In today’s construction industry, mechanic’s lien waivers are commonly submitted on projects. However, contractors should be very careful in submitting these waivers because they are surrendering the valuable right to secure their payment against the property.
In Virginia, the right to file a mechanic’s lien can be waived. Liens are typically waived in a document signed by the contractor or a subcontractor. Contractors should read all mechanic’s lien waiver forms carefully. A mechanic’s lien waiver can waive the right to file any mechanic’s lien for the project in the future, if the waiver states that contractor agrees to waive any liens which contractor now has or may ever have.
A mechanic’s lien waiver form may also include language where the contractor waives all claims in addition to waiving mechanic’s liens. The waiver might say, contractor hereby agrees to waive all liens or claims of any kind. If this is the case, the contractor may have waived any claims on the project including pending change orders.
Even if a contractor has executed a lien waiver, it still may not have lost its right to file a lien. For a lien waiver to be valid, it must be supported by consideration. However, any consideration, including even reliance is enough to support a mechanic’s lien waiver. A lien waiver can also be challenged if it was delivered, but was subject to a condition precedent.
Finally, while it has not been acknowledge in a case in Virginia, a lien waiver can be defeated if the consideration for the lien is past consideration. This occurs when there is not a requirement in the contract or subcontract to provide a lien waiver, but the contractor still provides a lien waiver in exchange for contract payments. Because the owner or upstream contractor already agreed to make payment for the contract, it cannot also identify the contract payments as consideration for the mechanic’s lien waiver. The owner or contractor already had a duty to pay contract funds in exchange for the completion of work. This scenario also often comes into play when a contractor has agreed to provide a mechanic’s lien waiver in its contract, but then signs a waiver form that waives claims in addition to the right to file a lien.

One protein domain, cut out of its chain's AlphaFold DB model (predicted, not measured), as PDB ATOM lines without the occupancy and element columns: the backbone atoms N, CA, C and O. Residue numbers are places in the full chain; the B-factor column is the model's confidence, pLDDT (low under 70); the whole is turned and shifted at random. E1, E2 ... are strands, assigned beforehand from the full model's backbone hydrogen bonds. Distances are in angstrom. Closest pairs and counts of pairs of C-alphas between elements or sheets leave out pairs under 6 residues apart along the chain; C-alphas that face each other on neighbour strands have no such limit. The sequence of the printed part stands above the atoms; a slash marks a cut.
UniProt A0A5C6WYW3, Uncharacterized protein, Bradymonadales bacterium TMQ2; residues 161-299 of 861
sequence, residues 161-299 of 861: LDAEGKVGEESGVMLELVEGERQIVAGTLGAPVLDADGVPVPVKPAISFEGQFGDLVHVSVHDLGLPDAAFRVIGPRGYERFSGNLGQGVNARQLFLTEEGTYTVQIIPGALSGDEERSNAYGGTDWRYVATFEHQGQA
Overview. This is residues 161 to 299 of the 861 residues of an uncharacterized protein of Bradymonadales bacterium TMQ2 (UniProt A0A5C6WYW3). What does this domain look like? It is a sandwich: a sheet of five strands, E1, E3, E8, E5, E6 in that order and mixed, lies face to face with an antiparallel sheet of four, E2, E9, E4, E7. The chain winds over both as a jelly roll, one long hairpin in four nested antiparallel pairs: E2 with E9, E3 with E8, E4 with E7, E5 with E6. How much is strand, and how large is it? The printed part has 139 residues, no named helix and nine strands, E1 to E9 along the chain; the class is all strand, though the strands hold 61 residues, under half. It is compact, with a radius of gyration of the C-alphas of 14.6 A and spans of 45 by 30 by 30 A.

Contractors should be very careful in executing a waiver of its mechanic’s lien rights. Many of the commonly used forms include releases of future rights to file a lien, future claims or even currently pending claims. Contractors should not agree to anything more than a waiver of its right to file a lien to the extent that it has been paid on the project. Moreover, waiver forms provided with a proposed contract should be reviewed and negotiated before signing a contract or subcontract. However, even if a mechanic’s lien waiver has been completed, the right may not have been waived.
 Va. Code Ann. § 43-3(c).
 United Masonry, Inc. of Va. V. Riggs National Bank, 233 Va. 476, 483, (1987).
 Walker & Laberge, Co. v. First Nat. Bank of Boston, 206 Va. 683, 691; Comstock Potomac Yard, L.C. v. Balfour Beatty Constr., LLC, 2009 WL 1076752 at *6 (E.D. Va. April 20. 2009).
Written by Jesse B. Gordon.